Asia Pacific
Aon Health & Wellbeing Conversation - Issue 2

It’s Summer Time! How Should You Protect Your Skin?

You have probably bought the glamourous swimwear and cool water gear, packed your bags, and are ready to go get that sun-kissed glow.

But have you prepared enough to protect your skin?

Exposure to the sun can help to boost our mood. Our skin also needs the sun to manufacture vitamin D, which is essential for the formation and growth of our bones.

However, about 5 to 15 minutes three times a week of sun is all we need and prolonged exposure allows ultraviolet (UV) rays to penetrate the outer skin layer, reach deeper down, and kill the cells. What’s more, the sun is most damaging during its peak – between 10am and 2pm – so exposure during that time of day has greater effect.

So, how healthy is your skin? Not just on your face, but all over your body? Look out for these signs of skin damage:

  • Sunburn: Red, itchy, warm to the touch, and peels off. In serious cases, blisters may form.

  • Age spots, sun spots, liver spots, and wrinkles: Small tan or brown discolourations, with formation of fines lines especially around the eyes and mouth.

  • Freckles: Flat, brown spots, mostly apparent on fair skin, which becomes prominent when exposed to the sun. But unlike sun spots or liver spots, freckles become less noticeable as one ages.

  • Melasma: Grey, grey-brown, or brown patches on areas that get a lot of sun exposure. This is also triggered by hormones and can be more prevalent on women.

  • Birthmarks and moles: May be normal, but could be a sign of a health issue.

  • Actinic keratosis: Red or brown, dry, and flaky area on the skin, which could evolve to skin cancer.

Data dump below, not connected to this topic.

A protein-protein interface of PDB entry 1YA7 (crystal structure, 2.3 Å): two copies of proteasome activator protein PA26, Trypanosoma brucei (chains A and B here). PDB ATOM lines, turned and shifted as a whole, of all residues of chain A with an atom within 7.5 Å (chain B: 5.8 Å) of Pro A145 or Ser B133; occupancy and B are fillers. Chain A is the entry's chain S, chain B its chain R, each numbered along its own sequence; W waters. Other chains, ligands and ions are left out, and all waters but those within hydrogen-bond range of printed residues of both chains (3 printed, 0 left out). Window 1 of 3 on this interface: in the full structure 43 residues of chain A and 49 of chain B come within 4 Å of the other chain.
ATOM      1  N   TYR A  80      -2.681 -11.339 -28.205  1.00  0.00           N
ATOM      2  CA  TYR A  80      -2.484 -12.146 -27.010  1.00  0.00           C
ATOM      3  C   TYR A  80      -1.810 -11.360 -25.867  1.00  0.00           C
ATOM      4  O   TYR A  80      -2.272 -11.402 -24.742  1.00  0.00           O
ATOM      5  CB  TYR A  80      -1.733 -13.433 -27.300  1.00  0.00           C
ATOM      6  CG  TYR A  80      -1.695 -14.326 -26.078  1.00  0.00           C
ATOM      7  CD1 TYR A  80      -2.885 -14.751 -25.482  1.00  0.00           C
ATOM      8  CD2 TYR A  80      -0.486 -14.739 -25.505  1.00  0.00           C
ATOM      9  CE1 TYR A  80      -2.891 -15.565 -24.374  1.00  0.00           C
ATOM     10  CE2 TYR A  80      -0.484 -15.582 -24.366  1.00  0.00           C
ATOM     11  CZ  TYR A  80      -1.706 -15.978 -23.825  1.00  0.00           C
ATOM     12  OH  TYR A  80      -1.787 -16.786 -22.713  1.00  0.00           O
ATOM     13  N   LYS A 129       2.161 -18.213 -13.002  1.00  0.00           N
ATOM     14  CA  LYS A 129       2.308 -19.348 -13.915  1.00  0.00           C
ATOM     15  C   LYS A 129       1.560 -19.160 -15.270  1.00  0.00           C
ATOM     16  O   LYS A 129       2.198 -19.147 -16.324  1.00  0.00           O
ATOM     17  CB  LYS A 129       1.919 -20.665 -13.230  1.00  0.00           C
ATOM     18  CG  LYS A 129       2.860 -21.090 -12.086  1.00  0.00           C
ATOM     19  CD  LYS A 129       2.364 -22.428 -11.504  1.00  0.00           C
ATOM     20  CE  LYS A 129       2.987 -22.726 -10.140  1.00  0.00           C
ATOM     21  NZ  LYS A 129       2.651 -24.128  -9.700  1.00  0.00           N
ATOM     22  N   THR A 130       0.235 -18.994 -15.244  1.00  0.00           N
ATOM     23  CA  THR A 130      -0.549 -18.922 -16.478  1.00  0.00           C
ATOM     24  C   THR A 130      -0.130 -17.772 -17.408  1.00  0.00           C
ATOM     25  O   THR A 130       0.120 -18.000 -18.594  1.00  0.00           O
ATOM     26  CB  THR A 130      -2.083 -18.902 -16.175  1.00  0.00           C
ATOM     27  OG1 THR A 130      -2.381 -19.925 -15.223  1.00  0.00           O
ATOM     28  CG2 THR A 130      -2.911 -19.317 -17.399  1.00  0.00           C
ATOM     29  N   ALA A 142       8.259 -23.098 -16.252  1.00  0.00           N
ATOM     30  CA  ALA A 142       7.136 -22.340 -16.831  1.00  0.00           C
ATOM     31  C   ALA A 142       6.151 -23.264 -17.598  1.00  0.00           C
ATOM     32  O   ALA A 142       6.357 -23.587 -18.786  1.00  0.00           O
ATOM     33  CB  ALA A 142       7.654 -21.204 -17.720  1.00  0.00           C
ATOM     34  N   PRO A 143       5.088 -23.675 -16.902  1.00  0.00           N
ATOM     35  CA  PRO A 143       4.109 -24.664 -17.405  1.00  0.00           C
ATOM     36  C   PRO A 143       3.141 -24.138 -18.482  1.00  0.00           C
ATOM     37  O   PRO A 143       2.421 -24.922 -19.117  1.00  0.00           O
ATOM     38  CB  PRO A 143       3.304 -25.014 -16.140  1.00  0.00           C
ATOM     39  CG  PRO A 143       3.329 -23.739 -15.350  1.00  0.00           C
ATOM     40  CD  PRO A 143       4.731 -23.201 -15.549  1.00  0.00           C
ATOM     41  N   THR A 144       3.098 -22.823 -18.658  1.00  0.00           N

• Skin cancer: Basal and squamous cell carcinoma are the most common and treatable types of skin cancer. Malignant melanoma may be harder to treat.

How to prevent skin damage?

  • Avoid staying under the sun for extended periods of time.

  • Stay indoors when the sun at its peak, between 10am and 2pm.

  • Wear protective gear such as long sleeves, pants, caps, or wide-brim hats.

  • Use window tints or shades in your car.

  • If you have moderate exposure to the sun, use sunscreen with at least 15 SPF (Sun Protection Factor). If you’ll be in the sun for a longer period or during peak hours, use sunscreen with at least 30 SPF or one that says “broad-spectrum” on its label.

  • Apply sunscreen at least 15 to 30 minutes before going outside. Reapply every 1.5 hours, or once you sweat or swim.

  • If you notice any changes to moles or growths on your skin, have it checked by your dermatologist immediately.

 

Sources:
healthline.com/health/depression/benefits-sunlight
health.harvard.edu/diseases-and-conditions/benefits-of-moderate-sun-exposure
webmd.com/melanoma-skin-cancer/default.htm
mayoclinic.org/diseases-conditions/skin-cancer/symptoms-causes/syc-20377605
who.int/uv/faq/skincancer/en/index1.html



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